35,273 reputation
348120
bio website inspirehep.net/…
location Duchy of Grand Fenwick
age 43
visits member for 4 years
seen 23 mins ago

Experimental nuclear and particle physicist. These days I'm teaching, but I've spent a lot of time on nucleon structure in fixed target electron scattering and neutrino oscillations using reactors and beam sources.


Nov
13
revised How large can an atom get? What's the farthest an electron can be from its nucleus?
added 2 characters in body
Nov
13
comment How can I measure the mass of the Earth at home?
Given that the policy that many edits makes CW has been dropped I have removed the wiki status from this post.
Nov
13
revised How large can an atom get? What's the farthest an electron can be from its nucleus?
added 7 characters in body
Nov
13
answered How large can an atom get? What's the farthest an electron can be from its nucleus?
Nov
12
comment Does a Michelson-Morley experiment uphold mass-energy equivalence and special relativity?
note that the help-center page on merging multiple accounts might be interesting to you in the context of seeming duplicated accounts: physics.stackexchange.com/users/58232/bill-solomon and physics.stackexchange.com/users/58238/william-solomon
Nov
12
answered Does a Michelson-Morley experiment uphold mass-energy equivalence and special relativity?
Nov
12
comment Is there such a thing as purple light?
It is always worth remembering that the brain does a lot of processing on a set of sparse and limited signals, but then we try to explain the sensations of color with fairly simple models. It should not e surprising that there are corner cases in which our models err.
Nov
12
revised General Relativity field equation solution and geodesic equation solution
end the screaming
Nov
11
comment Does mass increase at relativistic OUTSIDE of the mass's frame of reference?
You have misunderstood at least half the answers to the many, many other questions on this topic. There are two ways to define mass in these contexts and the question has been repeatedly and correctly answered for both ways.
Nov
11
comment Help understanding Bell's Spaceship paradox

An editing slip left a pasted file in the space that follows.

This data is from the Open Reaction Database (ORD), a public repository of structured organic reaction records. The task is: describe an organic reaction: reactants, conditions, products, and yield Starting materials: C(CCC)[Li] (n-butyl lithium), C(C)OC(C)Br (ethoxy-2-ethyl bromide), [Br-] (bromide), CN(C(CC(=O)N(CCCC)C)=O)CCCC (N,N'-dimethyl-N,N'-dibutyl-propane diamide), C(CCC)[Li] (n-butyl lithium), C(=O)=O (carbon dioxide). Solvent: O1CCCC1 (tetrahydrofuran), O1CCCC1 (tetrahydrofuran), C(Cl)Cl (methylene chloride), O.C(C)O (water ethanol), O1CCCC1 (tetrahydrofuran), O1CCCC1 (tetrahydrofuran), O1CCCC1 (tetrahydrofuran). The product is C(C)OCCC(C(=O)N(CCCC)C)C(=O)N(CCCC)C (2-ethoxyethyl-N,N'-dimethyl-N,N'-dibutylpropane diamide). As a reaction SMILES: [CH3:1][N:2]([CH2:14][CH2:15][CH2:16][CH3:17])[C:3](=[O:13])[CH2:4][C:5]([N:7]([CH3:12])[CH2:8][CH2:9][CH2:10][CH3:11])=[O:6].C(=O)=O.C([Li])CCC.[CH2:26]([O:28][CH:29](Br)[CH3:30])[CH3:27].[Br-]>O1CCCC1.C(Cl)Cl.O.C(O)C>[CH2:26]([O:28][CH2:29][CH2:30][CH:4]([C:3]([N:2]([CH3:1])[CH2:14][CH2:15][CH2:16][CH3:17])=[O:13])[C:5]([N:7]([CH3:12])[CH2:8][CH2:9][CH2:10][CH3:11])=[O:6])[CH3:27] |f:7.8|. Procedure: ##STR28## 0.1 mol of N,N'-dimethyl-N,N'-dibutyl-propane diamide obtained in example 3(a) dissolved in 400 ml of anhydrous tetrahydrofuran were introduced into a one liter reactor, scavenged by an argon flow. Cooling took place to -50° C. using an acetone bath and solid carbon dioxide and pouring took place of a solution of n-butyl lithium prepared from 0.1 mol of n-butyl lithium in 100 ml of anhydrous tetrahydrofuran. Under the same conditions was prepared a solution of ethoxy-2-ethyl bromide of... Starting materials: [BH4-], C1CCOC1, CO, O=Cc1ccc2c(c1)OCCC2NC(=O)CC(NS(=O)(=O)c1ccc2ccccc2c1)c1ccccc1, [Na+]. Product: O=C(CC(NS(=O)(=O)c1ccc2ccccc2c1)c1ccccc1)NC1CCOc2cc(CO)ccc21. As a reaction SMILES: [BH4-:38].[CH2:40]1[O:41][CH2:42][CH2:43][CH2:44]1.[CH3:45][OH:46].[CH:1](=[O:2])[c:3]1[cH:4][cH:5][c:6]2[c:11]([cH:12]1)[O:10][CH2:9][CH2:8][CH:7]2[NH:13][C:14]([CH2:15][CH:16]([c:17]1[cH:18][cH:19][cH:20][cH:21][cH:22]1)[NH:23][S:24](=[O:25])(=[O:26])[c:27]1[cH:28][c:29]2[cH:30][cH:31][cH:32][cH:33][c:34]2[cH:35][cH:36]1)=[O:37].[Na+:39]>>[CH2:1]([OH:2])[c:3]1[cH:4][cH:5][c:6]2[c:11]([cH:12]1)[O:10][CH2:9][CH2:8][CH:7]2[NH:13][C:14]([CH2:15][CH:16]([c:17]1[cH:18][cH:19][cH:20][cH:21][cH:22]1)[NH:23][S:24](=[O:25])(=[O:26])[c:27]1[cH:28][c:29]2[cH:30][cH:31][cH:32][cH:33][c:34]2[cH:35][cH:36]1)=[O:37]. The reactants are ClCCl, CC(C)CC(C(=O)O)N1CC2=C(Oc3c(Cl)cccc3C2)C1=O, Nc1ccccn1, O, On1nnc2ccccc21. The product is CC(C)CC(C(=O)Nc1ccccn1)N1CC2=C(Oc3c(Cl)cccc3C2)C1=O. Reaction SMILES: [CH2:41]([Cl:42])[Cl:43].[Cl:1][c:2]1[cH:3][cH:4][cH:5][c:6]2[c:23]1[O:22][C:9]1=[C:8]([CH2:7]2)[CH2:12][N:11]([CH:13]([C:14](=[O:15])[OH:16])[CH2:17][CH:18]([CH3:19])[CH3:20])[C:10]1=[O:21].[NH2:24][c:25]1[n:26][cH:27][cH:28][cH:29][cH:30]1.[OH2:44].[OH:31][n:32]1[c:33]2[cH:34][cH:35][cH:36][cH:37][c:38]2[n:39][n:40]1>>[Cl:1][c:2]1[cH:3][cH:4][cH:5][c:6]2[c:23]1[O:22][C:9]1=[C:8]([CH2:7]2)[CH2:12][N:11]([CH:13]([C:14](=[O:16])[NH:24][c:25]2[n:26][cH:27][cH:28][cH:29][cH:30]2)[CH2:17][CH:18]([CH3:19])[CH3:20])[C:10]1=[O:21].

In all seriousness he is lucky that we have a new tool which lets us manually move comment threads.
Nov
11
comment What is $Q_p/Q_e$ experimentally?
No doubt because it complicates the uncertainty expression, and with the difference being valued at $10^{-21}$ or less it simply doesn't matter to the result.
Nov
11
revised How noisy are photon detectors?
added 321 characters in body
Nov
11
revised How noisy are photon detectors?
simplify at the end as we have already used the relevant approximation.
Nov
11
answered How noisy are photon detectors?
Nov
11
comment What is $Q_p/Q_e$ experimentally?
Duplicate? physics.stackexchange.com/q/55513
Nov
11
answered What is $Q_p/Q_e$ experimentally?
Nov
10
comment What is $Q_p/Q_e$ experimentally?
Have you looked in the Review of Particle Physics? That is always the first place to check for these kinds of things.
Nov
10
comment Energy and work
"Work is just a synonym of energy" Er ... no. You've got it right in the rest of your post, but the words are not synonymous and they can not be interchanged. You can not say "The force does 5 J of energy to the body", nor "The rock has 5 Joules of work".
Nov
10
comment Neutrinos and photons
Neutrinos do have mass in every sense of the word.
Nov
9
comment Why does electromagnetic refraction happen?
The underlying physics is Huygen's principle. In fact the answer to almost every "Why does ..." question in optics in Huygen's principle. It is usually underplayed in basic treatments (I think because you have to understand it's application to appreciate it and you have to appreciate it to understand it's application), but it is really important.